The question of centralism vs. federalism in the new Libya, and in particular the question of whether the oil-rich east of the country, called Cyrenaica (or Barqa, in Arabic), should have its own autonomous government, has returned. And this time the pro-home-rule Cyrenaicans seem to really mean it. Separatist militants have even taken over oil-industry facilities, crippling the nation’s power grid.
In March of last year (as reported at the time in this blog), with Libyans still reeling from a quick European-facilitated Arab Spring revolution which eliminated their long-time dictator, Moammar al-Qaddafi, leaders in the Cyrenaica region declared that they were now an autonomous region. The leader of the autonomists, Prince Ahmed al-Zubair al-Senussi, was a great-nephew of King Idris, a member of the Sufist “House of Senussi” which ruled Cyrenaica during its brief period of British-backed independence after the defeat of the old colonial power, Italy, in the Second World War.
|King Idris—once ruler of Cyrenaica, then of Libya|
|Ahmed al-Zubayr al-Senussi at this year’s autonomy declaration|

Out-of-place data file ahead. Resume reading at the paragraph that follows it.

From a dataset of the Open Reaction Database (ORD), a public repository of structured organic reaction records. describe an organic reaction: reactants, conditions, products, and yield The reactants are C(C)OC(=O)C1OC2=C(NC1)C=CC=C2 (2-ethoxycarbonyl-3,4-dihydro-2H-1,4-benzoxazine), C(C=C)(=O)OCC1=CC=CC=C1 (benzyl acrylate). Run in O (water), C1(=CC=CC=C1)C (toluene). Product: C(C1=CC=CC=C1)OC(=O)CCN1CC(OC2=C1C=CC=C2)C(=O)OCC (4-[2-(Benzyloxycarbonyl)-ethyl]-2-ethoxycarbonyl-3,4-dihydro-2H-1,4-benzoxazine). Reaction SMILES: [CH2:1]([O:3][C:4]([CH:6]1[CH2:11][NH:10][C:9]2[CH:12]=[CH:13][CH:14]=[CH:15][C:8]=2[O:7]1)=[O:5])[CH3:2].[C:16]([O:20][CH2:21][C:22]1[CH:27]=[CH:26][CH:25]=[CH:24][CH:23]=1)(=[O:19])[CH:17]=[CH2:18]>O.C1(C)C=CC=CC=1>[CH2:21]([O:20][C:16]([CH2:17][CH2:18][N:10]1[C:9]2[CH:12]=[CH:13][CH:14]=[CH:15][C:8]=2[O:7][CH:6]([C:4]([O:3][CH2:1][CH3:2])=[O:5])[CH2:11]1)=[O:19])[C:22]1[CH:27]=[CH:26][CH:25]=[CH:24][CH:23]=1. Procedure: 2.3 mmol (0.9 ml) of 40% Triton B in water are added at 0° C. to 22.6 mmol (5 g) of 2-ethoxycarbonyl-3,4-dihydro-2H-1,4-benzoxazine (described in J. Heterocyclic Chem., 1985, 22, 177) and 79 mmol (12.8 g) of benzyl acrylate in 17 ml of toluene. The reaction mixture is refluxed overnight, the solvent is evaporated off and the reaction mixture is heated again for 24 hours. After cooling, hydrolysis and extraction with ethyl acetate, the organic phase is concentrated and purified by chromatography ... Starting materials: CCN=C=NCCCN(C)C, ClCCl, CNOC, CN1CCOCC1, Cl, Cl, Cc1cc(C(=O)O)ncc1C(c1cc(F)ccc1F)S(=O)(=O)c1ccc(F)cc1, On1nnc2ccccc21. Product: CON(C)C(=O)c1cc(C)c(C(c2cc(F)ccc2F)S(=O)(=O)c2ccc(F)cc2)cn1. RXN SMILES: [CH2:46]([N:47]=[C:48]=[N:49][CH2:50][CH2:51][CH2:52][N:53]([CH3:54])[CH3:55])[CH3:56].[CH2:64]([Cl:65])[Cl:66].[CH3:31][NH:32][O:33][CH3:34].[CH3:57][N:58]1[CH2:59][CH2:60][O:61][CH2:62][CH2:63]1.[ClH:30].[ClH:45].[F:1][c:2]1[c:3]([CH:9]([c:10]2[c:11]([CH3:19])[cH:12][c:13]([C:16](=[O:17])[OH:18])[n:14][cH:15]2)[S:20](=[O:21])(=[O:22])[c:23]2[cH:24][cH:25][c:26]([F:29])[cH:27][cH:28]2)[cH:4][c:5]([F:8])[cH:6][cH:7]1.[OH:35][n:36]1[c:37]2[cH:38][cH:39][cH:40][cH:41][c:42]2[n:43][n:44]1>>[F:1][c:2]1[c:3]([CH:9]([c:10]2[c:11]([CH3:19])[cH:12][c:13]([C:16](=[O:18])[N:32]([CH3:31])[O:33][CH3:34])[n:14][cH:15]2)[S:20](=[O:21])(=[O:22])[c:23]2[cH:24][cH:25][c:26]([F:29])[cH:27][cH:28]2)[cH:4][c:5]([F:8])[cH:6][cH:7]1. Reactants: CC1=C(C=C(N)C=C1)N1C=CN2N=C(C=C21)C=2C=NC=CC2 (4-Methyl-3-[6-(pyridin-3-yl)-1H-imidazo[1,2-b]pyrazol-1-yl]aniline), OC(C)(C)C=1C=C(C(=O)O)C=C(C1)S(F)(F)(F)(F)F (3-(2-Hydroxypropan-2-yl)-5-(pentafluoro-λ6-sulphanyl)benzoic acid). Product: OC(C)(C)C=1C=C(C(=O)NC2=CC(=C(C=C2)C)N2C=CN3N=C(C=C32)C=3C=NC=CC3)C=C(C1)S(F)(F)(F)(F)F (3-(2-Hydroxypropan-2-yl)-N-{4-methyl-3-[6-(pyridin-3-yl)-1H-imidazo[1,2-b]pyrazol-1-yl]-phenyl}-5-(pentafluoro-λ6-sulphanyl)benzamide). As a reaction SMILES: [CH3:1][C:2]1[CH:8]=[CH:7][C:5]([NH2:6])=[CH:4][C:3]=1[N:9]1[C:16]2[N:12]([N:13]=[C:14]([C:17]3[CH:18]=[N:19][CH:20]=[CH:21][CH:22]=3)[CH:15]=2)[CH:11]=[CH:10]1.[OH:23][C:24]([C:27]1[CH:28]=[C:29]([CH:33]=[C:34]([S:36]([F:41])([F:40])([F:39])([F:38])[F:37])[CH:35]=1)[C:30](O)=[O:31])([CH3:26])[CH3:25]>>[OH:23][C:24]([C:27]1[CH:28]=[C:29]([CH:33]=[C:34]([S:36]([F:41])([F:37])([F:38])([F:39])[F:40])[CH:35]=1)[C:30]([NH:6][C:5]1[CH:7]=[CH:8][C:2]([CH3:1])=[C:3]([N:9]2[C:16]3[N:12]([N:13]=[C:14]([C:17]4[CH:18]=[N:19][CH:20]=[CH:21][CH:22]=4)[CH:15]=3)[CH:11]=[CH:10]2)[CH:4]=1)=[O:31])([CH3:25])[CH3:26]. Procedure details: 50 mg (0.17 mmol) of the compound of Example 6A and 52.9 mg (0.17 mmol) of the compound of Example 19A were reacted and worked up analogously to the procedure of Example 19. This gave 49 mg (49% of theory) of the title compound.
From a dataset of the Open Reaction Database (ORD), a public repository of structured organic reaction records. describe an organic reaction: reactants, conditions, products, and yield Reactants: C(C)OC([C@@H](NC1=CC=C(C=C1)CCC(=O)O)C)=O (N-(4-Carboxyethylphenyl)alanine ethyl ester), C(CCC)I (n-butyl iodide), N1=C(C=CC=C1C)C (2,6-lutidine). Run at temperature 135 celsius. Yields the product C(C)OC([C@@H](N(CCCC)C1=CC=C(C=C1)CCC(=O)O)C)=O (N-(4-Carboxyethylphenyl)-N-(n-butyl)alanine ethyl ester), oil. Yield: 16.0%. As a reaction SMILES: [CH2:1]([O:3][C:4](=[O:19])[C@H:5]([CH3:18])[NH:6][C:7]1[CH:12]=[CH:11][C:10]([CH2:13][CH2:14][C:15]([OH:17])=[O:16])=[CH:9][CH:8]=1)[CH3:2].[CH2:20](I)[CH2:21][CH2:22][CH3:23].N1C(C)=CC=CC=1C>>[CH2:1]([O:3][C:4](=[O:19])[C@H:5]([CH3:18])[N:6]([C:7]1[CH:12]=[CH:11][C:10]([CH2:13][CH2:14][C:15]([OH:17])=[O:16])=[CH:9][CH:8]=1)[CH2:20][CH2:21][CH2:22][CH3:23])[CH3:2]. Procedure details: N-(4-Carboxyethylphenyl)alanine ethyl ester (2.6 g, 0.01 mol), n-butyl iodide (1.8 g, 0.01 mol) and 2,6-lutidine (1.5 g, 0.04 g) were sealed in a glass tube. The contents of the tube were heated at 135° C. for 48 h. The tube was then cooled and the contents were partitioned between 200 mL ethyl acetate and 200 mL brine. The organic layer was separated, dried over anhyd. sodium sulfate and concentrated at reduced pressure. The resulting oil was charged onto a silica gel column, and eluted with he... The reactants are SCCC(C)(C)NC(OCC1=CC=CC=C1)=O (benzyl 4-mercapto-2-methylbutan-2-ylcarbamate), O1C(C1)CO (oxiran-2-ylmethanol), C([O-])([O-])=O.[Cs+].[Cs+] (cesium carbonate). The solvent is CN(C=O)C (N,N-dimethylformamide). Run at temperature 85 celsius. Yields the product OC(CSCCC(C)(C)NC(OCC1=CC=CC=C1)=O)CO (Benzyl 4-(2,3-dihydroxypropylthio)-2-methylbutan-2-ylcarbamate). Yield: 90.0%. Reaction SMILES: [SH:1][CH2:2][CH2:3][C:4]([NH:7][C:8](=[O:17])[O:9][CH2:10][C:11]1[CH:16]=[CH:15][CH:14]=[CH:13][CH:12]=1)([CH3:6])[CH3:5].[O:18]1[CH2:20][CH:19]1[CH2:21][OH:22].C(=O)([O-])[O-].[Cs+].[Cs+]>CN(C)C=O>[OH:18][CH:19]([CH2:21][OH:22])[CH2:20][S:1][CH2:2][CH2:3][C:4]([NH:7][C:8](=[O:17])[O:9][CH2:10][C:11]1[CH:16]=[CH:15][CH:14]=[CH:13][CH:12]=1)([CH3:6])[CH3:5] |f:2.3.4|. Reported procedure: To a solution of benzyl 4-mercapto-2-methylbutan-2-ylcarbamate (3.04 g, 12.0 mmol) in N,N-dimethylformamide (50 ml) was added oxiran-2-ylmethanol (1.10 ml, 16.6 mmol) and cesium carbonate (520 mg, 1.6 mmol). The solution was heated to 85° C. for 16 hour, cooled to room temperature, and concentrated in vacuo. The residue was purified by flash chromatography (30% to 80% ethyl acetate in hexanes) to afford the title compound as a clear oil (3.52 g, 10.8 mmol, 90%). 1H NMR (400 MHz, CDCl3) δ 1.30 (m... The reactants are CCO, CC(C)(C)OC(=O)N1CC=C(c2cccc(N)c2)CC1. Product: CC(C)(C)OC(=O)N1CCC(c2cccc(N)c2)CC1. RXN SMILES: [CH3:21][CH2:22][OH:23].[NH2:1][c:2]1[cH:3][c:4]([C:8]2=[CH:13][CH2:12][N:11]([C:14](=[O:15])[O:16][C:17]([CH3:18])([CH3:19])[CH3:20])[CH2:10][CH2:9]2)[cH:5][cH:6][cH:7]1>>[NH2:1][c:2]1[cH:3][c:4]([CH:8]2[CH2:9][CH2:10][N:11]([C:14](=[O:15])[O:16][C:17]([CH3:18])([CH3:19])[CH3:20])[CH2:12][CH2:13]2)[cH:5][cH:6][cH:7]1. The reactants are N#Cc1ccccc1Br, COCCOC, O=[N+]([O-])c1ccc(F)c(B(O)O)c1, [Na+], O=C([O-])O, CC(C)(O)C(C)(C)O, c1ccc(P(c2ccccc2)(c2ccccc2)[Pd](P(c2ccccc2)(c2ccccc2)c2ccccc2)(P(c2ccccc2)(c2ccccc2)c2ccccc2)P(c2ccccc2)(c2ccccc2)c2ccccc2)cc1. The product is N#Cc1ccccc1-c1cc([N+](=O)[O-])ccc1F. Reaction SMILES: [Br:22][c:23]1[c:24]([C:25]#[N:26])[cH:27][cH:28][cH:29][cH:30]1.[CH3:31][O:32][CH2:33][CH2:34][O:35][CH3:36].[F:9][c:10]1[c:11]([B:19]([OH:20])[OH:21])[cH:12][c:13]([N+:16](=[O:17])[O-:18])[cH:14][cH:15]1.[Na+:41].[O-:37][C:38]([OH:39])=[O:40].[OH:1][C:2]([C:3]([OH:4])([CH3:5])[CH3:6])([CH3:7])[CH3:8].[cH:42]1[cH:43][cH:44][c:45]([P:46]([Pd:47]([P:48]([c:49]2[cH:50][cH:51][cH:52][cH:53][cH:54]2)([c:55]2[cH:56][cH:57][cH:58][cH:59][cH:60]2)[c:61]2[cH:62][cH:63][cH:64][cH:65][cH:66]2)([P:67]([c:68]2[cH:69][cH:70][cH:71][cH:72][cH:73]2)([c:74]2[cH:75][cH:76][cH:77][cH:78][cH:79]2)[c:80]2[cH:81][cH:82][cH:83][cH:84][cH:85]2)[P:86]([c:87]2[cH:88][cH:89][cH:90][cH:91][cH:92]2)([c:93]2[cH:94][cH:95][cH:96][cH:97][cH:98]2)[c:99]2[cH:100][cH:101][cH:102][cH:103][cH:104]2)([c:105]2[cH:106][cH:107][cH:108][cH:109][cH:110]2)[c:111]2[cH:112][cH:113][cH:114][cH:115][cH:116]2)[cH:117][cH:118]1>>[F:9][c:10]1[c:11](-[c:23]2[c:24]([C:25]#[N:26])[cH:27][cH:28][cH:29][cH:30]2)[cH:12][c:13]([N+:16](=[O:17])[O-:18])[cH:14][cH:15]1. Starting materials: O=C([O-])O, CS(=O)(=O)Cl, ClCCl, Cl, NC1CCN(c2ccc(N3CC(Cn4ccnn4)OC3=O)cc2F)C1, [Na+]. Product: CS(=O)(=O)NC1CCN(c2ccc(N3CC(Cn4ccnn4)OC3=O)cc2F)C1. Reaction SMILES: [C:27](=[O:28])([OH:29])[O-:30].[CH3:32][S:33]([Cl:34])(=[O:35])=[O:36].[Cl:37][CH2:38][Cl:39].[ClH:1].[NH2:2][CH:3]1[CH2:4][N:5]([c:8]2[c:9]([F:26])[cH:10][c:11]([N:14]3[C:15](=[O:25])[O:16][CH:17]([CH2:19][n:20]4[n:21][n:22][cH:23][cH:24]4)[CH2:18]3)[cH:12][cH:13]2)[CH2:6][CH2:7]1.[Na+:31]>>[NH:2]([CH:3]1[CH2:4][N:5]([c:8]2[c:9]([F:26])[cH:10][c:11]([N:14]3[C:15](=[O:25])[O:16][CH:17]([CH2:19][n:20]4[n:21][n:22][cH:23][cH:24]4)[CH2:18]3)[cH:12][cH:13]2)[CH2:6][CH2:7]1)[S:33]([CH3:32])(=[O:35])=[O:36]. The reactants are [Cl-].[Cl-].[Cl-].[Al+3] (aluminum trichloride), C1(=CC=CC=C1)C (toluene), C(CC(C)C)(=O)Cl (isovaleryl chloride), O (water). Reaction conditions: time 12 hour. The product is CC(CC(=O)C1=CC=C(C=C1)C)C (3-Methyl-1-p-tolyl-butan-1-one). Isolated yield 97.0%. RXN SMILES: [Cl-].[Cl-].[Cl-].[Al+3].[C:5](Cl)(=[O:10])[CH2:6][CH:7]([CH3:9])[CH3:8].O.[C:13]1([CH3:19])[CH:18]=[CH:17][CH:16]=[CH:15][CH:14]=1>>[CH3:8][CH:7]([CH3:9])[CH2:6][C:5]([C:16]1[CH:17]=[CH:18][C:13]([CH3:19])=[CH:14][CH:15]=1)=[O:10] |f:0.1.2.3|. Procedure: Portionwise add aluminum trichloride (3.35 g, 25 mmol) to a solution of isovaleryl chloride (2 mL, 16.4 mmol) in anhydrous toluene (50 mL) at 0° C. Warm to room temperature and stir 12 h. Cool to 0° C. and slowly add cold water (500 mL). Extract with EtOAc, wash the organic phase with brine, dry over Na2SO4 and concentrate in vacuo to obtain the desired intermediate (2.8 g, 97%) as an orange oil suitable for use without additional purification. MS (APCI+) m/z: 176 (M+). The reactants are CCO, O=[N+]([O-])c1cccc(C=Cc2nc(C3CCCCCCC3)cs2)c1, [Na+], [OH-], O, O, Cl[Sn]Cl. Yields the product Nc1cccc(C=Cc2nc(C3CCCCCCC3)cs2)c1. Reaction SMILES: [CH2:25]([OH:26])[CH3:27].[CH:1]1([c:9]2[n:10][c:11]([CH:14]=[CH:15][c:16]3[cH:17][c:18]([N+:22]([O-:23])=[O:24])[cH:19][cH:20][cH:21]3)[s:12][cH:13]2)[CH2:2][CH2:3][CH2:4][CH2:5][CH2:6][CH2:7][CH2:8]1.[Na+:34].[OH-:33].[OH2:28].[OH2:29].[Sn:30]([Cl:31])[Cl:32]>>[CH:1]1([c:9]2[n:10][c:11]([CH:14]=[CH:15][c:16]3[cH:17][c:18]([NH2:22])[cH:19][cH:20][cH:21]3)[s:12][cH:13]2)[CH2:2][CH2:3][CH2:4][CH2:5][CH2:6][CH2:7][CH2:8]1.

|The flag of the former Emirate of Cyrenaica|
Nor is eastward the only direction in which Libya is being pulled apart. The southern region, Fezzan, also declared an autonomous government this summer. Fezzan is an ethnic mix of mostly non-Arabs—including Toubous who were dismissed by Qaddafi as “black Chadians” and stripped of their citizenship rights, as well as Tuaregs who were traditionally loyal to Qaddafi and who stoked a separatist Tuareg uprising in northern Mali last year which was co-opted by Algerian-based Islamist radicals and then, early this year, toppled by France’s military. It is very unclear as yet what role Tuareg nationalists—or, even, Islamist radicals—might have in Fezzan’s emerging regionalist movement.
|Berbers initially celebrated the new post-Qaddafi order in Libya|
|Rebels fly a Berber flag at the captured Mellitah oil harbor in western Tripolitania|
[You can read more about these and many other separatist and new-nation movements, both famous and obscure, in my new book, a sort of encyclopedic atlas just published by Litwin Books under the title Let’s Split! A Complete Guide to Separatist Movements and Aspirant Nations, from Abkhazia to Zanzibar. The book, which contains 46 maps and 554 flags (or, more accurately, 554 flag images), is available for order now on Amazon. Meanwhile, please “like” the book (even if you haven’t read it yet) on Facebook and see this interview for more information on the book.]